And of course lots more. It’s a base of operations for PCs, and a springboard to adventure – whether in the village itself, in the Giantwitch Woods just to the north, or up on Mount Angistoth in the ruins of the castle and in Blackfear’s dungeon beneath them.
Trollbridge connected me back to my Ximuria world-building, too, this week, and I found out a lot more about those leopard-riding elves, the Xinqari. The Treekeep in Trollbridge is an ancient Xinqari–I’m not sure if she rides a leopard, but I know a leopard spirit is guarding her house in the woods outside the village walls while she’s on expedition to Blackfear with Halgarian the Hero and Morthyn the Apothecary. I think she also does a bit of officiating at the village shrine sometimes, too–there’s a leopard cult votary statuette there. It appears that the Xinqari are the “primal” elves of Ximuria, from whom a whole lot of other elves are descended. It explains their savagery, their rawness, their apparent lack of the niceties of civilisation–and also their power. They were in Ximuria at the time of the Serpent Kings, way before the Wizards’ War. They kept themselves to themselves, not wanting anything to do with those cthonic antediluvian powers, except for a group of dissenters who crossed the Uttermost Mountains to submit themselves to the Serpent Kings and learn from them.Those dissenters grew mighty, and played a part in the Wizard War, and suffered when the Serpent Kings fell. Those most warped by their terrible sorceries became the Uruk, the orcs of Ximuria, and still remain strong in Urvang today. Some dissenters repented, and tried to return to Xinqar, but were turned away and banished as traitors. Their descendants dwell in the Uttermost Mountains today, the exiled and mournful Night Elves, also known as the Kirendri or “People of the Owl”. And, lastly, a third group of the Elven dissenters fled the destruction of the Wizards’ War yet refused to repent; they dove deep beneath Hinternesse and the Ishbari Mountains, becoming the Nagraefi “Unpenitent”; they’re the people of the bat, and have a taste for blood. Subterranean Vampire Elves, with a penchant for conspiracy and shadows.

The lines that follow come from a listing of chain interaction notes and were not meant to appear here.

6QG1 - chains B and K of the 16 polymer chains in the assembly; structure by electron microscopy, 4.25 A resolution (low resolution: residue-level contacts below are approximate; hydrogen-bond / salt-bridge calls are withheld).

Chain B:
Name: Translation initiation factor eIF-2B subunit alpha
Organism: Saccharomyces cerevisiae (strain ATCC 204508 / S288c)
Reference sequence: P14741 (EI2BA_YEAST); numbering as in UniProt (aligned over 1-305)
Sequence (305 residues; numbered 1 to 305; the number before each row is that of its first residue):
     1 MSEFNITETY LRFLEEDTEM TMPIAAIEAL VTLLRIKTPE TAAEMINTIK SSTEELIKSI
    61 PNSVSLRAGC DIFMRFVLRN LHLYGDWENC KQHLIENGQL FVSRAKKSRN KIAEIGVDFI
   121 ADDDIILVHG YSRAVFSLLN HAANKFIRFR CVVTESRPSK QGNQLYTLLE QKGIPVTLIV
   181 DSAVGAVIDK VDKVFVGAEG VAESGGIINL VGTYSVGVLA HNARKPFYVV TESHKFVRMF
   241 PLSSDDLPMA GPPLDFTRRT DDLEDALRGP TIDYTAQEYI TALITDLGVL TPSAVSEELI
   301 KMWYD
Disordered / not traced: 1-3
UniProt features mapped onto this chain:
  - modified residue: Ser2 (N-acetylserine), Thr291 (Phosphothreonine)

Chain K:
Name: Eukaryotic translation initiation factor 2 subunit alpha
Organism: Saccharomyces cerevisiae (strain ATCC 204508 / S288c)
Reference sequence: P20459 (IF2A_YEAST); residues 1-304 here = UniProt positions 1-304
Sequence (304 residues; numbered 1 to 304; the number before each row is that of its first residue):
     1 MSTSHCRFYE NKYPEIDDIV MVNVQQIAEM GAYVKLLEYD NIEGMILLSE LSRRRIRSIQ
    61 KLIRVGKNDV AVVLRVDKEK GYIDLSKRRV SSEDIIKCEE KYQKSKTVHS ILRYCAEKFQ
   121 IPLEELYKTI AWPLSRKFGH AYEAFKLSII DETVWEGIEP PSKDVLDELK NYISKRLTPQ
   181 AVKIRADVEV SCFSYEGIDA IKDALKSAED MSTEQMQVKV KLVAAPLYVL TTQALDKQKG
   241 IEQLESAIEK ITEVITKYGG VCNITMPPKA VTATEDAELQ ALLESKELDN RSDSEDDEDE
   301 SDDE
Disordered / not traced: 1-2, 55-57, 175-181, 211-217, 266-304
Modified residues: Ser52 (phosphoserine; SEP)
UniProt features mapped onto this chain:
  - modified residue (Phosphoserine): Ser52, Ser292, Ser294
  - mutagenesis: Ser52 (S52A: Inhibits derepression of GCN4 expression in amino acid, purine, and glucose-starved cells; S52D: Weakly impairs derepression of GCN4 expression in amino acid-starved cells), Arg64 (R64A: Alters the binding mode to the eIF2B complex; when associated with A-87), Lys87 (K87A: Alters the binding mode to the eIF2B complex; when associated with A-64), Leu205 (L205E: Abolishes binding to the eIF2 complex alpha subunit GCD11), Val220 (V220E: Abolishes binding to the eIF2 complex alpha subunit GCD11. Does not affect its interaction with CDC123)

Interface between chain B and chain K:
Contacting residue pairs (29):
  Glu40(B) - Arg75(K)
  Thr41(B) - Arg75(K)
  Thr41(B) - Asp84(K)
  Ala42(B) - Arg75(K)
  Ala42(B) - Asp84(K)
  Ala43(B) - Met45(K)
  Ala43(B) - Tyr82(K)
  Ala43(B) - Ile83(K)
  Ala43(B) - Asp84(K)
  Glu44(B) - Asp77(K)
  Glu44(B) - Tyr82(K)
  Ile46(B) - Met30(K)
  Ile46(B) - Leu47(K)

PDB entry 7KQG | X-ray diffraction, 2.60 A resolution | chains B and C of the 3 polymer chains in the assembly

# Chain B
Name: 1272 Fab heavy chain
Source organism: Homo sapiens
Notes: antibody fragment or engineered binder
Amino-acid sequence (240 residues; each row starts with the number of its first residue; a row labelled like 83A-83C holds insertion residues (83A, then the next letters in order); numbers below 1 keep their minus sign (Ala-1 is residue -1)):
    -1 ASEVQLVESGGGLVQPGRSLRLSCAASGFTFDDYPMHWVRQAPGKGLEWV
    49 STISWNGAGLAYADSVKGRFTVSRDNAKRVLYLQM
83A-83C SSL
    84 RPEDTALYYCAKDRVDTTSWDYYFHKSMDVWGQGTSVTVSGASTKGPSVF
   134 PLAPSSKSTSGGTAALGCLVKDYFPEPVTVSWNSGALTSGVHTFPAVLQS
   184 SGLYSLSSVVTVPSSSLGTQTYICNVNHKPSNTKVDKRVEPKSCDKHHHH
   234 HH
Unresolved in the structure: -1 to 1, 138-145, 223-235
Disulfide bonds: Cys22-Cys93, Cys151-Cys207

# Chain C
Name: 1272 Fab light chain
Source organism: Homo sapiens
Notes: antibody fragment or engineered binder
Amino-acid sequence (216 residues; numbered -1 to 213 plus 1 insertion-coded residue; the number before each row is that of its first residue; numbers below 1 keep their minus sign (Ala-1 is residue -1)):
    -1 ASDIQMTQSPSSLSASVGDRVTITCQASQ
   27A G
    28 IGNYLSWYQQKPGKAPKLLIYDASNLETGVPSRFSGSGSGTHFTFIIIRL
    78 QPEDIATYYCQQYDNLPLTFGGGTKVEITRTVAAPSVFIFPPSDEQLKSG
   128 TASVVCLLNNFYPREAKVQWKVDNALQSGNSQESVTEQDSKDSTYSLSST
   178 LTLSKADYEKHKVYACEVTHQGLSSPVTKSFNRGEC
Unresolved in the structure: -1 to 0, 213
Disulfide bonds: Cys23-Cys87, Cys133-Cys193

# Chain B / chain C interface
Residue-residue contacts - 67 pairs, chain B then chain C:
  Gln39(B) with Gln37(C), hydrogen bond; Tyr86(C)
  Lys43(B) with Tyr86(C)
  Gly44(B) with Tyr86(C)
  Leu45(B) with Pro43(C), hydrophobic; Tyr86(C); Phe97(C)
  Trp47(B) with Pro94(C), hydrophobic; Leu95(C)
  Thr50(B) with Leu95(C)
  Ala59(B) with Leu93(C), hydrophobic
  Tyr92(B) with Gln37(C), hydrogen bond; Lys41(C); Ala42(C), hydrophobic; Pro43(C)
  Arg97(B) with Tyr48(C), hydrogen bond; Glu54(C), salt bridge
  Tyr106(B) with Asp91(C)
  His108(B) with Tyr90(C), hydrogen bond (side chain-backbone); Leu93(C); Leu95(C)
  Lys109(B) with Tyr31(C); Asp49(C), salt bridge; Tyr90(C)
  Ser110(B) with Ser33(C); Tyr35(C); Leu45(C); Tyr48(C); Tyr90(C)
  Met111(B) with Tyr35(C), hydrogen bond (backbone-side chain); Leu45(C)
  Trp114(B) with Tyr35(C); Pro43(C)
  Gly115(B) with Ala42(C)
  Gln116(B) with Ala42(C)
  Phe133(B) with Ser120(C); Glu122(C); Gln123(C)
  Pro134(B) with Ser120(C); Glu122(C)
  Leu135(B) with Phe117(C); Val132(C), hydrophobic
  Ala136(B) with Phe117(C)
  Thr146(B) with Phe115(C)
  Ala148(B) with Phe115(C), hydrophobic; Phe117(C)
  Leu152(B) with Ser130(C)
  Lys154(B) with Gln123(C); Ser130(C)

There are other elves, too. The Strelthi are “high elves”, Xinqari who were once Dwarf-friends, and who broke from the Xinqari after the Elf-Dwarf Wars. They once inhabited all the lands of modern-day Salama, Dornath, and Strelth. They probably got their architectural prowess from the Dwarves (they build marvellous cities), and maybe some other powers too. They’re regarded as the most civilised of the elves, mostly because they don’t actually eat people. The “Havelva” half-elves of Dornath are the descendants of Strelthi and the humans who gradually overran the ancestral Strelthi lands.
Lastly, the Second Claw of Salama, the Claw of Jardis the Green, is home to a significant population of elves–it’s sometimes called Elvenclaw as a result. I’m not sure yet who those elves are (they could be proto-Strelthi who managed to hold on when the human tribes arrived), but looking at the trade routes I wouldn’t mind betting they have close ties to the Xinqari and may be a significant force in the Empire, and often a thorn in the side of El-Esmadiel, the Leopard Empress.
That’s it for today! More mapping and world-building to come next time!
Cheers – and happy delving!
Normandy, 8th November 2015
The Ximuria setting is (c) copyright 2015 Sarah Newton. All rights reserved. Deluxe Tunnels and Trolls is (c) copyright 2015 Ken St Andre, Liz Danforth, Rick Loomis, Steven Crompton, and Jim Peters. It’s also available now from www.deluxetunnelsandtrolls.com.